Research Article

Host specificity, evolutionary relationships and macrogeographic differentiation among Ascaris populations from humans and pigs

T. J. C. ANDERSON a1 a2 and J. JAENIKE a1
a1 Department of Biology, University of Rochester, Rochester, NY 14627, USA
a2 Center for Studies of Sensory Impairment, Aging and Metabolism (CeSSIAM), Guatemala City, Guatemala


We describe a variety of restriction site polymorphisms in the introns of Ascaris nuclear genes and in the ribosomal DNA spacers. We use these markers, in addition to previously described mitochondrial variation, to clarify our understanding of the epidemiology of Ascaris in Guatemalan villages where humans and pigs occur in sympatry and to describe the genetic structure of host-associated Ascaris populations from world-wide locations. Intron sequences were amplified from individual worms and alleles defined by endonuclease digestion. Two loci were monomorphic, while 4 length variants and 22 point mutations were detected in the other 7 loci. Within sympatric Guatemalan populations no single locus from either the nuclear or mitochondrial genome was fixed for alternative alleles, although allele frequencies were significantly different at many loci. Phenograms constructed from multilocus nuclear genotypes of individual worms failed to reveal a single case of cross-infection, and demonstrate that divergent mtDNA genotypes are segregating within host-associated populations. On a world-wide scale, the data suggest that extant worm populations result from a single host shift, although characterization of genetic variation in additional loci will be necessary to confirm this. The direction and the geographical origin of the host shift were unresolved. Overall 65% of nuclear genetic variation was found within populations, host (human or pig) explained 18%, while geographical variation within host-associated populations explained 17%. The results (a) demonstrate the utility of introns for studying the epidemiology of parasites showing limited allozyme variation (b) suggest that programmes aiming to control Ascaris infection in the human population can safely ignore zoonotic infection from pigs and (c) illustrate the problems inherent in using single genetic markers to make inferences about the epidemiology of closely related parasite taxa.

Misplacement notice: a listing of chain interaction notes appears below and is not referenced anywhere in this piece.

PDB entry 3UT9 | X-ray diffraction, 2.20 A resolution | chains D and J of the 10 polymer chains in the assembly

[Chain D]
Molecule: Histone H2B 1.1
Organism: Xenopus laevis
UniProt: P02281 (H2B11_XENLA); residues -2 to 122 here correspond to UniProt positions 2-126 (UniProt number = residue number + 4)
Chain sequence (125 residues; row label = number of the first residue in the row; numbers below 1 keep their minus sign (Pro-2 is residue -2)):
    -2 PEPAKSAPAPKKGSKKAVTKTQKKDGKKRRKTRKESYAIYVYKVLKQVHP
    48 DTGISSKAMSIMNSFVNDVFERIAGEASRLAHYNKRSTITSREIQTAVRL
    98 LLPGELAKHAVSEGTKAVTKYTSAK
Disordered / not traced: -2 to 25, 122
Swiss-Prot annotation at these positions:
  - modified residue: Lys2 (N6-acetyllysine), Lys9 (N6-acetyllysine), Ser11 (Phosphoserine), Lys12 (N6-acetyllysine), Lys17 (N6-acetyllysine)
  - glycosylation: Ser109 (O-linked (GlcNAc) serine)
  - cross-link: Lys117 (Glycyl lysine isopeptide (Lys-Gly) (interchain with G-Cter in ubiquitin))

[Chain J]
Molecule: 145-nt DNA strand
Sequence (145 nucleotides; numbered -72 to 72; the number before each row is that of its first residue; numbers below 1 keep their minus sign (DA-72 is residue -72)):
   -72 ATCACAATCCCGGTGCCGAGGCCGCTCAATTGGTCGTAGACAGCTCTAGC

(Received November 21 1996)
(Revised March 1 1997)
(Accepted March 5 1997)

Key Words: Ascaris; mitochondrial DNA; introns; ancestral polymorphisms; introgression; pigs.


Corresponding author: Wellcome Trust Centre for Epidemiology of Infectious Disease, Department of Zoology, Oxford University, South Parks Rd, Oxford OX1 3PS UK. Tel: +(01865) 281 221. Fax +(01865) 281 245. E-mail: